Take a vector space with dimension and start with . Inside this, we consider the subalgebra of endomorphisms whose trace is zero, which we write and call the “special linear Lie algebra”. This is a subspace, since the trace is a linear functional on the space of endomorphisms:
so if two endomorphisms have trace zero then so do all their linear combinations. It’s a subalgebra by using the “cyclic” property of the trace:
Note that this does not mean that endomorphisms can be arbitrarily rearranged inside the trace, which is a common mistake after seeing this formula. Anyway, this implies that
so actually not only is the bracket of two endomorphisms in back in the subspace, the bracket of any two endomorphisms of lands in . In other words: .
Choosing a basis, we will write the algebra as . It should be clear that the dimension is , since this is the kernel of a single linear functional on the -dimensional , but let’s exhibit a basis anyway. All the basic matrices with are traceless, so they’re all in . Along the diagonal, , so we need linear combinations that cancel each other out. It’s particularly convenient to define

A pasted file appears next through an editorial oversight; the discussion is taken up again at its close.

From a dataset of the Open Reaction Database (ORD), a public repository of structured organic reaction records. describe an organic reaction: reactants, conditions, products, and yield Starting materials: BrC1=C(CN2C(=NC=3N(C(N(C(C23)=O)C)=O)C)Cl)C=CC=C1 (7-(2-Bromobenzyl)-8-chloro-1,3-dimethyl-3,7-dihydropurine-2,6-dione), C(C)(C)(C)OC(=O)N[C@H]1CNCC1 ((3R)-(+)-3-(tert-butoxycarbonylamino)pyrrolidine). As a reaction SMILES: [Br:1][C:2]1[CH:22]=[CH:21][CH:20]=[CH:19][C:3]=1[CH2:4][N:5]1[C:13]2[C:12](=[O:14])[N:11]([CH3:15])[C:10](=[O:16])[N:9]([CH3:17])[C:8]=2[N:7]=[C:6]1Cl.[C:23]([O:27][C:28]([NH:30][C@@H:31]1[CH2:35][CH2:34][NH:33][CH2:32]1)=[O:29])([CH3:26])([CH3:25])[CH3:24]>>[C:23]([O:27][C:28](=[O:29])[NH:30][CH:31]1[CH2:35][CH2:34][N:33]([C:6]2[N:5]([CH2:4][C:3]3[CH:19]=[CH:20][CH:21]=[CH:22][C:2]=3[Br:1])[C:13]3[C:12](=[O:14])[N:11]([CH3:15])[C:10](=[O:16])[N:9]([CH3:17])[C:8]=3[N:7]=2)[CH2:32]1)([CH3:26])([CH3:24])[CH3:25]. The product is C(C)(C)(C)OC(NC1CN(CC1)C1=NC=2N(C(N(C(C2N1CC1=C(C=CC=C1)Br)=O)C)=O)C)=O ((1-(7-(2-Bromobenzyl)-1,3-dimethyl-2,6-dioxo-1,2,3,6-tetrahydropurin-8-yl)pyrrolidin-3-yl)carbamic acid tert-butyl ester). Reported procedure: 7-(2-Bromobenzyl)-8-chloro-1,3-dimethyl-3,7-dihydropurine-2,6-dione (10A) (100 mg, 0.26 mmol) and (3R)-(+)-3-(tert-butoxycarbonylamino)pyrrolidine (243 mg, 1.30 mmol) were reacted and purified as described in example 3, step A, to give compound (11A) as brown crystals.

So we’ve got the basic matrices, but we take away the along the diagonal. Then we add back the new matrices , getting matrices in our standard basis for , verifying the dimension.
We sometimes refer to the isomorphism class of as . Because reasons.